We were lucky our two leads Mesindo Pompa and Luis Villafranca both are phenomenal actors.  They brought rare depth to the characters, which is one of the reason the film is getting as much pre-release attention that it is.  I myself James Duval and Austin Anderson play the Minutemen. I think we may have be typed cast based on our looks.

Matt Dyer writer/director and Danny Torres producer/DP ran the show.  It was a definite group effort on all parts. The entire Continuum Pictures team was involved from its inset.  We would leave LA at 4am and drive out to Apple Valley every day.

The film is a testament to the actors and crew’s dedication. It has definitely been quite the journey.  Bruce broke down at least three times on the way to the location. Can’t really complain. When you see what we put Bruce the pickup truck through it is amazing it survived at all.

We chose to shoot Mano a Mano in Spanish. The script was originally in English, but as we moved into the material, it was obvious that this film had a voice and that voice was the voice of the people crossing the boarder.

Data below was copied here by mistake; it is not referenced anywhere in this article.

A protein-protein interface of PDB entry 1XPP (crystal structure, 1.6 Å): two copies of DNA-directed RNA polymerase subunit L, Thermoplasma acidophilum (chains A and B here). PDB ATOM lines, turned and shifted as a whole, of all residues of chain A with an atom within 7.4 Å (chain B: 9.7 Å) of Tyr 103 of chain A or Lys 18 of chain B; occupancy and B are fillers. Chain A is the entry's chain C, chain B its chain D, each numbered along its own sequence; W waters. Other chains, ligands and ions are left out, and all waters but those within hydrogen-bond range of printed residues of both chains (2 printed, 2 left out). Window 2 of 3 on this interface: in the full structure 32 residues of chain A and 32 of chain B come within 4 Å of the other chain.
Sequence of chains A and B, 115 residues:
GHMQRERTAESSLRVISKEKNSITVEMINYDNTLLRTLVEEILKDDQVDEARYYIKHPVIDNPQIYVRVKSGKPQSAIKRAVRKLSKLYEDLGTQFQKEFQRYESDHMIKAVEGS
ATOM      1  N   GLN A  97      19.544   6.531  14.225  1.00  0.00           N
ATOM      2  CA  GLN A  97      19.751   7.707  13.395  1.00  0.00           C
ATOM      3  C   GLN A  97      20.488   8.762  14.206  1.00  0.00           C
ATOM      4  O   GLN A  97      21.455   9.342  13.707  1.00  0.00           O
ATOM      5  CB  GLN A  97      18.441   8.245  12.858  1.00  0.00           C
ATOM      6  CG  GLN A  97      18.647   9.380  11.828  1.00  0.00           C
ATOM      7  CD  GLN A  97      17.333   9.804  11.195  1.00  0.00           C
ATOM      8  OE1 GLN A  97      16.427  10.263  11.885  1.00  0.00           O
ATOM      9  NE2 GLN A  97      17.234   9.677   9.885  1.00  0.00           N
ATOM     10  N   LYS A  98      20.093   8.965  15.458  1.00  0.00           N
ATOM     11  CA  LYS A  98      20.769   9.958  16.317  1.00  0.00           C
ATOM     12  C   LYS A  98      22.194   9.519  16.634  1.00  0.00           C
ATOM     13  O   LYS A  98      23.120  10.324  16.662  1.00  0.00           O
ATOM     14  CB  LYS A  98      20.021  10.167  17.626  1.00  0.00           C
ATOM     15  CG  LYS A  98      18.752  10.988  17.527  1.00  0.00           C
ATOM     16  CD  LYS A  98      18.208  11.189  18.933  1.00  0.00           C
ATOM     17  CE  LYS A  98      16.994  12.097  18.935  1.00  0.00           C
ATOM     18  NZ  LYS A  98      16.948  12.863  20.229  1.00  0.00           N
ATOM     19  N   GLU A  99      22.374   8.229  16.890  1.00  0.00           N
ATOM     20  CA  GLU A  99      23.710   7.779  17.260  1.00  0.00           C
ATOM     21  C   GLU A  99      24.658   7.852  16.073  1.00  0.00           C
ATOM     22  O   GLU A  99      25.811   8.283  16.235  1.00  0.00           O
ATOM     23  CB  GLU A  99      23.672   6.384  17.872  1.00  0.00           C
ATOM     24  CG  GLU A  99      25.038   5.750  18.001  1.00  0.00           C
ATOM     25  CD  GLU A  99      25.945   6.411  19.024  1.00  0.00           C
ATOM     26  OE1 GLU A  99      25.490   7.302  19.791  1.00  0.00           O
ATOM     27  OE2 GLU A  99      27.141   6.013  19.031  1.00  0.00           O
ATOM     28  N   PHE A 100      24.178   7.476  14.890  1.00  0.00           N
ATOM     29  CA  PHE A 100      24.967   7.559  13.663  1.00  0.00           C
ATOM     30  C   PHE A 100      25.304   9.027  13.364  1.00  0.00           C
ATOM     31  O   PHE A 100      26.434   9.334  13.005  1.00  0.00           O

Unlike many chase movies, the film takes the time to explore the reasons for the crossing beyond the standard cliché statements on immigration.  Mesindo Pompa’s character is driven by his own past, while Luis Villafranca’s is driven by a dream.

Danny Torres, the son of immigrants from El Salvador,  found a way to guide this film as a DP and Producer that has kept the film fresh and new.  When Matt could not be on the set, Danny would take the helm. This is definitely a team vision, down to the dialogue.

Danny Torres

worked with Matt through many drafts before giving his green light. It has become the flagship project for Continuum Pictures and its move into the studio system.  It shows how a little company started in the San Francisco Bay area, can come to LA and actually make a movie.

Mano a Mano Temp Poster

Mano a mano directed by Danny Torres CEO Continuum Motion Pictures

Continuum Motion Pictures since mid 2007 as of this date has completed five features from pre to post, Convict directed by Austin Anderson, The Absent directed by Jason Durdon, Sabor Tropical directed by Jorge Ameer, Ocean Front Property directed by Joseph Neibich and Mano a Mano.  Additionally Continuum Pictures has reposted House of Adam directed by Jorge Ameer,  posted Ten Cents Short directed by Austin Anderson, and many short films.

Mano a Mano represents a leap in Continuum Pictures production ability. These lessons now take us into our next slate of projects. The whole team moves forward, with us recasting Mesindo Pompa and Luis Villa Franca in roles, as well embracing a new set of directors from our team, Quan Tran, David Scruggs, P. David Miller and Tyler Ross.

Danny Torres CEO Continuum Pictures & Austin Anderson

Danny Torres on location